The strain of sons' incarceration on mothers' health.
Social science & medicine (1982)
2020; 264: 113264
Research on disadvantage across generations typically focuses on the resources that parents pass on to their children. Yet, social disadvantage might also result from the transmission of adverse experiences from children to their parents. This paper explores one such adverse experience by examining the influence of a son's incarceration on his mother's health. Using panel data from the 1979 National Longitudinal Survey of Youth and its young adult follow up (n=2651 mothers; 18,390 observations), the paper shows that mothers are more likely to suffer health limitations after a son is incarcerated. A time-distributed fixed effects analysis indicates that the effect on maternal health may persist or even grow over time. Rather than a short-term shock whose effect soon diminishes, a son's incarceration is a long-term strain on mothers' health. The disproportionate incarceration of young men in disadvantaged communities is thus likely to contribute to cumulative adversity among mothers already at risk of severe hardship. More broadly, the results suggest how children's adverse experiences may influence parental well-being, producing further disadvantage across generations.
View details for DOI 10.1016/j.socscimed.2020.113264
View details for PubMedID 33002842
- Household Support and Social Integration in the Year After Prison SOCIOLOGICAL FORUM 2019
- Racialized Re-entry: Labor Market Inequality After Incarceration SOCIAL FORCES 2019; 97 (4): 1517–42
- Restrictive Immigration Law and Birth Outcomes of Immigrant Women AMERICAN JOURNAL OF EPIDEMIOLOGY 2019; 188 (1): 24–33
Study retention as bias reduction in a hard-to-reach population
PROCEEDINGS OF THE NATIONAL ACADEMY OF SCIENCES OF THE UNITED STATES OF AMERICA
2016; 113 (20): 5477-5485
Collecting data from hard-to-reach populations is a key challenge for research on poverty and other forms of extreme disadvantage. With data from the Boston Reentry Study (BRS), we document the extreme marginality of released prisoners and the related difficulties of study retention and analysis. Analysis of the BRS data yields three findings. First, released prisoners show high levels of "contact insecurity," correlated with social insecurity, in which residential addresses and contact information change frequently. Second, strategies for data collection are available to sustain very high rates of study participation. Third, survey nonresponse in highly marginal populations is strongly nonignorable, closely related to social and economic vulnerability. The BRS response rate of 94% over a 1-y follow-up period allows analysis of hypothetically high nonresponse rates. In this setting, nonresponse attenuates regression estimates in analyses of housing insecurity, drug use, and unemployment. These results suggest that in the analysis of very poor and disadvantaged populations, methods that maximize study participation reduce bias and yield data that can usefully supplement large-scale household or administrative data collections.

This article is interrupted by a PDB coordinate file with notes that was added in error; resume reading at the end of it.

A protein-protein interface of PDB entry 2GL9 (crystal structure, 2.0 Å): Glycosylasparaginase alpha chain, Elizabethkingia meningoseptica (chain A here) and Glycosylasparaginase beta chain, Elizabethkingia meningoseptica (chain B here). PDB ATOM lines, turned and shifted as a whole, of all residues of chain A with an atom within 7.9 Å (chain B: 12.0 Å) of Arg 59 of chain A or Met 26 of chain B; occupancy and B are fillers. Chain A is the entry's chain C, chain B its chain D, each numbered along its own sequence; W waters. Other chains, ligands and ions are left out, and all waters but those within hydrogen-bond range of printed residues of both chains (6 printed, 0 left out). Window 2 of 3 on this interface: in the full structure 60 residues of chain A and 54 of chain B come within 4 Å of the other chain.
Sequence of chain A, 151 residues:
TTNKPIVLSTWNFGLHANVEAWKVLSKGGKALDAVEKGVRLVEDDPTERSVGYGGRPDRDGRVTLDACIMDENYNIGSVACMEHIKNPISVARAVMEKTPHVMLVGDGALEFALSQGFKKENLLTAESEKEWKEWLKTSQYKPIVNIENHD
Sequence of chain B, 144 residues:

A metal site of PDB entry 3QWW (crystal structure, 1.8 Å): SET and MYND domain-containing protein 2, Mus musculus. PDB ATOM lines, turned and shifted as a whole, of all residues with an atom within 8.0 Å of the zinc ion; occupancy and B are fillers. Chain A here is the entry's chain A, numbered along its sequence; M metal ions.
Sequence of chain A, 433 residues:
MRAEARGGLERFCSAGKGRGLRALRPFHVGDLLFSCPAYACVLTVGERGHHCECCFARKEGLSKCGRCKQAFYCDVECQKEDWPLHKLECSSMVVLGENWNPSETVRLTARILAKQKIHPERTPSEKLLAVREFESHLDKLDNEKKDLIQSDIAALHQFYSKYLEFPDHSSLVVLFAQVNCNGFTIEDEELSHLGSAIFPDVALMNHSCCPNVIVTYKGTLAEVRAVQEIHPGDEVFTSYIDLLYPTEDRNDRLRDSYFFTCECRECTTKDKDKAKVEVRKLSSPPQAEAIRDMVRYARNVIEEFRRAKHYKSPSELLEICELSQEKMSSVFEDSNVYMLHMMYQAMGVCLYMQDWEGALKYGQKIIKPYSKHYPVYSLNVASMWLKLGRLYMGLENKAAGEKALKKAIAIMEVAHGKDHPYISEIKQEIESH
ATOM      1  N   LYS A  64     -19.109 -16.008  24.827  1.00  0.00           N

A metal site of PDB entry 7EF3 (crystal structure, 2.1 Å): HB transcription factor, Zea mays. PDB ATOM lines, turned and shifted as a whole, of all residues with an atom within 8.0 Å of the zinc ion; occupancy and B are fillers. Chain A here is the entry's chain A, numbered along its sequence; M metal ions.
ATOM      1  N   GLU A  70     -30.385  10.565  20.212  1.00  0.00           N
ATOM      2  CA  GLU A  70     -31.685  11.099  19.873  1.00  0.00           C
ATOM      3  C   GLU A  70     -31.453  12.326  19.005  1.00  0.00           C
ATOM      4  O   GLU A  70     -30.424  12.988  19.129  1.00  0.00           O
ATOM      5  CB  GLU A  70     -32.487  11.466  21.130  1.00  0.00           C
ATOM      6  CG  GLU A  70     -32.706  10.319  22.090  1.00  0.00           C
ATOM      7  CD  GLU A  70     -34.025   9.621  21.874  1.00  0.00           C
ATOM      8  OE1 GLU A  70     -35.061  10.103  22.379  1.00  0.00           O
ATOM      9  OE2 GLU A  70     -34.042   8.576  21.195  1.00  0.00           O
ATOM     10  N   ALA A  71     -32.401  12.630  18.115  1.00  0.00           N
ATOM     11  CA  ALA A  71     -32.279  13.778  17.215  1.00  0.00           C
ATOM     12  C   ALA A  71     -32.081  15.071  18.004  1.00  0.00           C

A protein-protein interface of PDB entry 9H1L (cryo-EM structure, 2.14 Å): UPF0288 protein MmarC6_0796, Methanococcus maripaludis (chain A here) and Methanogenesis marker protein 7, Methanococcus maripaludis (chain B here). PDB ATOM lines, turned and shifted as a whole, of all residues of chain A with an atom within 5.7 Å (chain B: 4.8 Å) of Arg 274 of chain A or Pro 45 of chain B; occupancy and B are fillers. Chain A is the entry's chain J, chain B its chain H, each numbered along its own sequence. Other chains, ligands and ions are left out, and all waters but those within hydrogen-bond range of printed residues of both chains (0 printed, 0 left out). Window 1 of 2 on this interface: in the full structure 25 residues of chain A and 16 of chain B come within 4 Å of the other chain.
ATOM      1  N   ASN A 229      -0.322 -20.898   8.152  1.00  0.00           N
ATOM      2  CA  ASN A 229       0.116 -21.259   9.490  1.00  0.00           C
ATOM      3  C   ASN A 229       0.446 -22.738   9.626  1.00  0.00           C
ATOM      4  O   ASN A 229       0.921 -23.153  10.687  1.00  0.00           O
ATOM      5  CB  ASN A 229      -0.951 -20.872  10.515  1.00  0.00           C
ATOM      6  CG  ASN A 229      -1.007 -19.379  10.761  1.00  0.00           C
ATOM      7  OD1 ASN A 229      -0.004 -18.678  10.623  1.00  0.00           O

View details for DOI 10.1073/pnas.1604138113
View details for Web of Science ID 000375977600022
View details for PubMedID 27162332
View details for PubMedCentralID PMC4878522
Stress and Hardship after Prison
AMERICAN JOURNAL OF SOCIOLOGY
2015; 120 (5): 1512–47
The historic increase in U.S. incarceration rates made the transition from prison to community common for poor, prime-age men and women. Leaving prison presents the challenge of social integration--of connecting with family and finding housing and a means of subsistence. The authors study variation in social integration in the first months after prison release with data from the Boston Reentry Study, a unique panel survey of 122 newly released prisoners. The data indicate severe material hardship immediately after incarceration. Over half of sample respondents were unemployed, two-thirds received public assistance, and many relied on female relatives for financial support and housing. Older respondents and those with histories of addiction and mental illness were the least socially integrated, with weak family ties, unstable housing, and low levels of employment. Qualitative interviews show that anxiety and feelings of isolation accompanied extreme material insecurity. Material insecurity combined with the adjustment to social life outside prison creates a stress of transition that burdens social relationships in high-incarceration communities.
View details for DOI 10.1086/681301
View details for Web of Science ID 000355348100006
View details for PubMedID 26421345